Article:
Michael Sewell (BSc, MSc)

Thesis title: Investigating the impact of an NRROS mutation in a novel neurodevelopmental microgliopathy.

Four Year PhD Programme in Translational Neuroscience

Year of study: 3

Contact details

PhD supervisor:



Chancellor's Building
49 Little France Crescent

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I am a Year 3 student on the Translational Neuroscience programme, which I commenced in September 2019 after completing a BSc in Biomedical Sciences and MSc in Neuroscience at University College London, where I spent two years in the laboratory of Professor Michael Duchen and Gyorgy Szabadkai investigating mitochondrial dysfunction in various diseases. Following this, I undertook a research assistant position at the Universidade do Porto in Professor Jorge Oliveira's group, investing mitochondrial and proteostasis dysfunction in Huntington's disease. Alongside my research, I am passionate about public engagement, mentoring, and widening participation, and have been involved in several schemes aiming to inspire young people from disavantaged backgrounds to pursue a career in science.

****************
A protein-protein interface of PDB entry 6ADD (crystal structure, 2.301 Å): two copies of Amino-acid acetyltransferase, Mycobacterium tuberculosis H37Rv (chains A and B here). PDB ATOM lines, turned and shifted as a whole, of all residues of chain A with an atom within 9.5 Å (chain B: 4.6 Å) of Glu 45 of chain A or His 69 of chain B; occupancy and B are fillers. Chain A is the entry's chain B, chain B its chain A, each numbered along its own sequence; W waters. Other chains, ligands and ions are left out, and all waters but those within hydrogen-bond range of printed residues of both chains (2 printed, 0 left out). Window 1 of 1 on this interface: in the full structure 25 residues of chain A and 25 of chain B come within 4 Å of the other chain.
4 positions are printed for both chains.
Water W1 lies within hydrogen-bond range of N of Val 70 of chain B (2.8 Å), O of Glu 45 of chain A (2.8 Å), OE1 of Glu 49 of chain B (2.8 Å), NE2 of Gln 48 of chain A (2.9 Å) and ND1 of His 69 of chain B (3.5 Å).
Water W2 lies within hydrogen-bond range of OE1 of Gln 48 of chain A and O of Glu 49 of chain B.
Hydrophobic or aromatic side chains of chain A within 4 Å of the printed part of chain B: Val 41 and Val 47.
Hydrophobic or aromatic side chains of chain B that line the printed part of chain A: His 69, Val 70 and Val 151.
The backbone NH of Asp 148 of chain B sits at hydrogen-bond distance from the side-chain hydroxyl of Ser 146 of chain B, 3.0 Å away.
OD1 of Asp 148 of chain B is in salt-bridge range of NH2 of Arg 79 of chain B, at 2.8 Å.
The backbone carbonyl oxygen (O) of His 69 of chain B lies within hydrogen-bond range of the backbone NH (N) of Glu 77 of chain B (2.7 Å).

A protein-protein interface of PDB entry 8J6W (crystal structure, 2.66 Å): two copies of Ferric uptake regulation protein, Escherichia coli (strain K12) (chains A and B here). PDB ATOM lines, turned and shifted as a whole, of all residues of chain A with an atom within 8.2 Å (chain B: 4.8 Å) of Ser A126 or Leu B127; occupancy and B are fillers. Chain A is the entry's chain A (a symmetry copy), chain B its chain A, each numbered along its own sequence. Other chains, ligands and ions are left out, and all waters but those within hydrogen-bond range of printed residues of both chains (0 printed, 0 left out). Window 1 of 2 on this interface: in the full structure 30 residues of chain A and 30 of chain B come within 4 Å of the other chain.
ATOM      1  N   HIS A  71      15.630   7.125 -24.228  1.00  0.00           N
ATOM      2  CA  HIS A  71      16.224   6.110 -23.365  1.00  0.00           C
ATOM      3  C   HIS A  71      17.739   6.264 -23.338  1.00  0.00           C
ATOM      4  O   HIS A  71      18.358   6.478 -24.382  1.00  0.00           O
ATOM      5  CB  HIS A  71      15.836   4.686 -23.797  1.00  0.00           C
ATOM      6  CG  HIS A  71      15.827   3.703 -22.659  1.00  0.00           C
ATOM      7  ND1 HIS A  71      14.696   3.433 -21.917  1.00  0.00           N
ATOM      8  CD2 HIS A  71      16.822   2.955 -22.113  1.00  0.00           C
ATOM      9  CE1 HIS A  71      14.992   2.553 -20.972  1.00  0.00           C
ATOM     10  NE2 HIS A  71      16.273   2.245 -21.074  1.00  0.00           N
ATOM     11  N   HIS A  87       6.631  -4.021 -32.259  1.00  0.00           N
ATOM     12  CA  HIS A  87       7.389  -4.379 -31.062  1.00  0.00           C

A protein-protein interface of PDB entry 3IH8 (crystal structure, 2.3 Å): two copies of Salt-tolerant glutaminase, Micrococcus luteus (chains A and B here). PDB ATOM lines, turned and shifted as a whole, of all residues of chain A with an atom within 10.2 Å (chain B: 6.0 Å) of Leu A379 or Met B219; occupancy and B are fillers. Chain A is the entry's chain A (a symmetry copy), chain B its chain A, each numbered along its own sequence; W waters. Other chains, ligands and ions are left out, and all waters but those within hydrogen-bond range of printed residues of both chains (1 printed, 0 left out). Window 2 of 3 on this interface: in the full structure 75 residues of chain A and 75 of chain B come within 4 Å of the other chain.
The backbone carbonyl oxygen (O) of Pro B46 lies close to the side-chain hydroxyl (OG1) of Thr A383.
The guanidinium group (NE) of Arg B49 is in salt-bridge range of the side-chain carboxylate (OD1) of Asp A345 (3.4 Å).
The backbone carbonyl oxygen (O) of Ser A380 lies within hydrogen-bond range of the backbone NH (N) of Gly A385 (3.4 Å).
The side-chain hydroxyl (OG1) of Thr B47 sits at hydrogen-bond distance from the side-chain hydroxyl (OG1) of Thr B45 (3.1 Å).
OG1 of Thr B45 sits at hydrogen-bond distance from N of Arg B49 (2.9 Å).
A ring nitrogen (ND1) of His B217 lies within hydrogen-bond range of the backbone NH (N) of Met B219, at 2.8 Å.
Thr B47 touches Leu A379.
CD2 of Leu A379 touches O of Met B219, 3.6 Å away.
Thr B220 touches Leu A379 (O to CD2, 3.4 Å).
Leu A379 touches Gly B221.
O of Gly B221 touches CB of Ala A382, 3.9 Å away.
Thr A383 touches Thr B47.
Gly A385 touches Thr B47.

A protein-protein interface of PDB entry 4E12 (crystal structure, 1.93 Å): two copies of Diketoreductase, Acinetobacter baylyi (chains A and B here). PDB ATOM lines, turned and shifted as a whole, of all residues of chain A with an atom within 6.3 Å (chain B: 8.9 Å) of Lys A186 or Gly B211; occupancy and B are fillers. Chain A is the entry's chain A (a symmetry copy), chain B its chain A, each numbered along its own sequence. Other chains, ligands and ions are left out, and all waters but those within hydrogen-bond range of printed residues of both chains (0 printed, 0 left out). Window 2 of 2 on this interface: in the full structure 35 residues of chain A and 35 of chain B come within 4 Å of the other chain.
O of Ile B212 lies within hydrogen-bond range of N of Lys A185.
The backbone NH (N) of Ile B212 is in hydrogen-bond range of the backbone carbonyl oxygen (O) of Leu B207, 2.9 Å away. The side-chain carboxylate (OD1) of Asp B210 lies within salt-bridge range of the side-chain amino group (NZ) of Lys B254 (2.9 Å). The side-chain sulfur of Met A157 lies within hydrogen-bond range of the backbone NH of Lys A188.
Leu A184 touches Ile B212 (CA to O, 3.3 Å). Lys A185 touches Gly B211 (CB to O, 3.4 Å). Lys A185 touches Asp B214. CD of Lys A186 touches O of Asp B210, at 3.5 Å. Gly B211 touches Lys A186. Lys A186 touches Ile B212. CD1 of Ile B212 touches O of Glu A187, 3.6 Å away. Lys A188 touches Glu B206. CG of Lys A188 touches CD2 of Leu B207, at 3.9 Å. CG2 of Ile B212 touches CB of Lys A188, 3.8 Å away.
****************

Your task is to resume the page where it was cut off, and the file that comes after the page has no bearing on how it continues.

BSc Biomedical Sciences

MSc Neuroscience

Research summary

I am primarily interested in conditions known as microgliopathies, which are diseases caused by genetic defects in microglial-associated proteins, leading to microglial dysfunction. Recently our group and others in Edinburgh have identified a novel microgliopathy in a patient caused by a loss-of-function mutation in a protein known as negative regulator of reactive oxygen species (NRROS). However, the full of impact of this mutation, and the role of NRROS in microglial biology, are both not currently fully understood. I aim to investigate these using a mouse model of the NRROS-associated microgliopathy, post-mortem tissue and cutting-edge technology, including transcriptomics. Our hope is that this will improve our understanding of basic microglial biology that may ultimately lead to the discovery of disease-altering treatments for this microgliopathy.